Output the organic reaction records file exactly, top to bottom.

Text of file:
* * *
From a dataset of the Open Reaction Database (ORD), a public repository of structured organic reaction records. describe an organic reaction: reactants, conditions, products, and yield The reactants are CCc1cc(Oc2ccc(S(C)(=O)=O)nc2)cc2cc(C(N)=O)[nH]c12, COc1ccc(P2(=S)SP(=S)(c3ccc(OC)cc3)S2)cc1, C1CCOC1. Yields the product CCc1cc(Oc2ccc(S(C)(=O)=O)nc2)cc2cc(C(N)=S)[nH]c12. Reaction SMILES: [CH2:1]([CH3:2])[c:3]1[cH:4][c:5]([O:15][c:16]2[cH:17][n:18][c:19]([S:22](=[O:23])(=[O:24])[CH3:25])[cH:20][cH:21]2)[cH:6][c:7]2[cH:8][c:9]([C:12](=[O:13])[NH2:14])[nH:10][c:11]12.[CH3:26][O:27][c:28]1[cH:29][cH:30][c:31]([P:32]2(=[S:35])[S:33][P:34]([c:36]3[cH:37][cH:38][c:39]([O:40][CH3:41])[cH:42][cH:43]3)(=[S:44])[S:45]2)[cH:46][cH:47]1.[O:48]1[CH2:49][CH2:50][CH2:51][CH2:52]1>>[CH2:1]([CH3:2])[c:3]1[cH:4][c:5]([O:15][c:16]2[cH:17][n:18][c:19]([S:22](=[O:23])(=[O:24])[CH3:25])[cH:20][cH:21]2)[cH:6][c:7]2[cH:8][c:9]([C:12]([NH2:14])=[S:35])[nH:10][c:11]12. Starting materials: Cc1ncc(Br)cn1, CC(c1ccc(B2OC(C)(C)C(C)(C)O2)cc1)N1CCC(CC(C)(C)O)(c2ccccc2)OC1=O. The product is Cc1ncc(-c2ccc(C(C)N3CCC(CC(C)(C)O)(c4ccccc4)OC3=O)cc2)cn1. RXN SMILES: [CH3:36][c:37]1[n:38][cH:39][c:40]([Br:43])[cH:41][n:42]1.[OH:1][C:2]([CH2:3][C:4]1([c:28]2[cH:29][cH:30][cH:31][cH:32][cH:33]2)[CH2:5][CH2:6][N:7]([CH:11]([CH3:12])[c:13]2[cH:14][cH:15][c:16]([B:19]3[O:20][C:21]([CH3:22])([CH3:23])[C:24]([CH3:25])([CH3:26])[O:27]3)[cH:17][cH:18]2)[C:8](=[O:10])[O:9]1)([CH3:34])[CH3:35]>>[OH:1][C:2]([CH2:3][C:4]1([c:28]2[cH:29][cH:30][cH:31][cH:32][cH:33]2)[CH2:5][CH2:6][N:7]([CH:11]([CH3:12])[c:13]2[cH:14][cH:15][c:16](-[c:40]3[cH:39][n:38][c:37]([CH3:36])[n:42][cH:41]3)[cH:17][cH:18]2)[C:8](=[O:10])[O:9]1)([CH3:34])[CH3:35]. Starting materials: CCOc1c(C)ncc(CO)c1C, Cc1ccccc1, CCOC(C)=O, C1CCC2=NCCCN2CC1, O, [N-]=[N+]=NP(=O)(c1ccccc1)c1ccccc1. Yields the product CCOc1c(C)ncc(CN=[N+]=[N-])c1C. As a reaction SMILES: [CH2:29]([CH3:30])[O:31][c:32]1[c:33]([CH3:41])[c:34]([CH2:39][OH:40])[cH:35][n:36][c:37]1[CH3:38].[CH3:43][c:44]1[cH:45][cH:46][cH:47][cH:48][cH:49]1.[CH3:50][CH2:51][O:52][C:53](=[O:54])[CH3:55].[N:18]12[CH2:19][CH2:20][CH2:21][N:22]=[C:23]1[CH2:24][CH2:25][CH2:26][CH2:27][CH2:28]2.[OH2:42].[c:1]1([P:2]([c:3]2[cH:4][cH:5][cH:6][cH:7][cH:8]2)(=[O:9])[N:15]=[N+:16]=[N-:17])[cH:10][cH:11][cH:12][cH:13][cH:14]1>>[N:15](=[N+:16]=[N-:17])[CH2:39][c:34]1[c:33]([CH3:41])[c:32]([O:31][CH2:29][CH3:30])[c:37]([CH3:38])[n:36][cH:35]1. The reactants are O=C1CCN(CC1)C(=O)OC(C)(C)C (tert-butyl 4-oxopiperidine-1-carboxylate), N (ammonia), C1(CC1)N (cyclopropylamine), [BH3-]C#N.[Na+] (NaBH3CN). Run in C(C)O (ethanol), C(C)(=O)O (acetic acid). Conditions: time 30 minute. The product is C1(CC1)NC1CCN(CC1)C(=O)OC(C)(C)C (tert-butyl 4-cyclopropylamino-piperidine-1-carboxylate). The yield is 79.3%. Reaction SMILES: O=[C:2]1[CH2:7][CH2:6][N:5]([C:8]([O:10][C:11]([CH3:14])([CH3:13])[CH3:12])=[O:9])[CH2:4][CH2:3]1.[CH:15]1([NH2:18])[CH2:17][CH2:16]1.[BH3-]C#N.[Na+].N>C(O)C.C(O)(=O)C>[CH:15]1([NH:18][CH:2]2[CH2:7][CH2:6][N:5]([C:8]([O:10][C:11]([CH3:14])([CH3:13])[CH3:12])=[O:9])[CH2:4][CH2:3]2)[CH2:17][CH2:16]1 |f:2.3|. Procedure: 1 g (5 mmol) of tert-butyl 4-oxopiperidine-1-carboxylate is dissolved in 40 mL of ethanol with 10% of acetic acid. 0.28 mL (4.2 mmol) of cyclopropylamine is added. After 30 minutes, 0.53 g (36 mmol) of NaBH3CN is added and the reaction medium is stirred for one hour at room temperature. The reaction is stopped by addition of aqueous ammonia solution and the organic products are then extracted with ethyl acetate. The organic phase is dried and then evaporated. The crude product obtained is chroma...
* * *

From a dataset of the Open Reaction Database (ORD), a public repository of structured organic reaction records. describe an organic reaction: reactants, conditions, products, and yield The reactants are CCc1cc(Oc2ccc(S(C)(=O)=O)nc2)cc2cc(C(N)=O)[nH]c12, COc1ccc(P2(=S)SP(=S)(c3ccc(OC)cc3)S2)cc1, C1CCOC1. Yields the product CCc1cc(Oc2ccc(S(C)(=O)=O)nc2)cc2cc(C(N)=S)[nH]c12. Reaction SMILES: [CH2:1]([CH3:2])[c:3]1[cH:4][c:5]([O:15][c:16]2[cH:17][n:18][c:19]([S:22](=[O:23])(=[O:24])[CH3:25])[cH:20][cH:21]2)[cH:6][c:7]2[cH:8][c:9]([C:12](=[O:13])[NH2:14])[nH:10][c:11]12.[CH3:26][O:27][c:28]1[cH:29][cH:30][c:31]([P:32]2(=[S:35])[S:33][P:34]([c:36]3[cH:37][cH:38][c:39]([O:40][CH3:41])[cH:42][cH:43]3)(=[S:44])[S:45]2)[cH:46][cH:47]1.[O:48]1[CH2:49][CH2:50][CH2:51][CH2:52]1>>[CH2:1]([CH3:2])[c:3]1[cH:4][c:5]([O:15][c:16]2[cH:17][n:18][c:19]([S:22](=[O:23])(=[O:24])[CH3:25])[cH:20][cH:21]2)[cH:6][c:7]2[cH:8][c:9]([C:12]([NH2:14])=[S:35])[nH:10][c:11]12. Starting materials: Cc1ncc(Br)cn1, CC(c1ccc(B2OC(C)(C)C(C)(C)O2)cc1)N1CCC(CC(C)(C)O)(c2ccccc2)OC1=O. The product is Cc1ncc(-c2ccc(C(C)N3CCC(CC(C)(C)O)(c4ccccc4)OC3=O)cc2)cn1. RXN SMILES: [CH3:36][c:37]1[n:38][cH:39][c:40]([Br:43])[cH:41][n:42]1.[OH:1][C:2]([CH2:3][C:4]1([c:28]2[cH:29][cH:30][cH:31][cH:32][cH:33]2)[CH2:5][CH2:6][N:7]([CH:11]([CH3:12])[c:13]2[cH:14][cH:15][c:16]([B:19]3[O:20][C:21]([CH3:22])([CH3:23])[C:24]([CH3:25])([CH3:26])[O:27]3)[cH:17][cH:18]2)[C:8](=[O:10])[O:9]1)([CH3:34])[CH3:35]>>[OH:1][C:2]([CH2:3][C:4]1([c:28]2[cH:29][cH:30][cH:31][cH:32][cH:33]2)[CH2:5][CH2:6][N:7]([CH:11]([CH3:12])[c:13]2[cH:14][cH:15][c:16](-[c:40]3[cH:39][n:38][c:37]([CH3:36])[n:42][cH:41]3)[cH:17][cH:18]2)[C:8](=[O:10])[O:9]1)([CH3:34])[CH3:35]. Starting materials: CCOc1c(C)ncc(CO)c1C, Cc1ccccc1, CCOC(C)=O, C1CCC2=NCCCN2CC1, O, [N-]=[N+]=NP(=O)(c1ccccc1)c1ccccc1. Yields the product CCOc1c(C)ncc(CN=[N+]=[N-])c1C. As a reaction SMILES: [CH2:29]([CH3:30])[O:31][c:32]1[c:33]([CH3:41])[c:34]([CH2:39][OH:40])[cH:35][n:36][c:37]1[CH3:38].[CH3:43][c:44]1[cH:45][cH:46][cH:47][cH:48][cH:49]1.[CH3:50][CH2:51][O:52][C:53](=[O:54])[CH3:55].[N:18]12[CH2:19][CH2:20][CH2:21][N:22]=[C:23]1[CH2:24][CH2:25][CH2:26][CH2:27][CH2:28]2.[OH2:42].[c:1]1([P:2]([c:3]2[cH:4][cH:5][cH:6][cH:7][cH:8]2)(=[O:9])[N:15]=[N+:16]=[N-:17])[cH:10][cH:11][cH:12][cH:13][cH:14]1>>[N:15](=[N+:16]=[N-:17])[CH2:39][c:34]1[c:33]([CH3:41])[c:32]([O:31][CH2:29][CH3:30])[c:37]([CH3:38])[n:36][cH:35]1. The reactants are O=C1CCN(CC1)C(=O)OC(C)(C)C (tert-butyl 4-oxopiperidine-1-carboxylate), N (ammonia), C1(CC1)N (cyclopropylamine), [BH3-]C#N.[Na+] (NaBH3CN). Run in C(C)O (ethanol), C(C)(=O)O (acetic acid). Conditions: time 30 minute. The product is C1(CC1)NC1CCN(CC1)C(=O)OC(C)(C)C (tert-butyl 4-cyclopropylamino-piperidine-1-carboxylate). The yield is 79.3%. Reaction SMILES: O=[C:2]1[CH2:7][CH2:6][N:5]([C:8]([O:10][C:11]([CH3:14])([CH3:13])[CH3:12])=[O:9])[CH2:4][CH2:3]1.[CH:15]1([NH2:18])[CH2:17][CH2:16]1.[BH3-]C#N.[Na+].N>C(O)C.C(O)(=O)C>[CH:15]1([NH:18][CH:2]2[CH2:7][CH2:6][N:5]([C:8]([O:10][C:11]([CH3:14])([CH3:13])[CH3:12])=[O:9])[CH2:4][CH2:3]2)[CH2:17][CH2:16]1 |f:2.3|. Procedure: 1 g (5 mmol) of tert-butyl 4-oxopiperidine-1-carboxylate is dissolved in 40 mL of ethanol with 10% of acetic acid. 0.28 mL (4.2 mmol) of cyclopropylamine is added. After 30 minutes, 0.53 g (36 mmol) of NaBH3CN is added and the reaction medium is stirred for one hour at room temperature. The reaction is stopped by addition of aqueous ammonia solution and the organic products are then extracted with ethyl acetate. The organic phase is dried and then evaporated. The crude product obtained is chroma...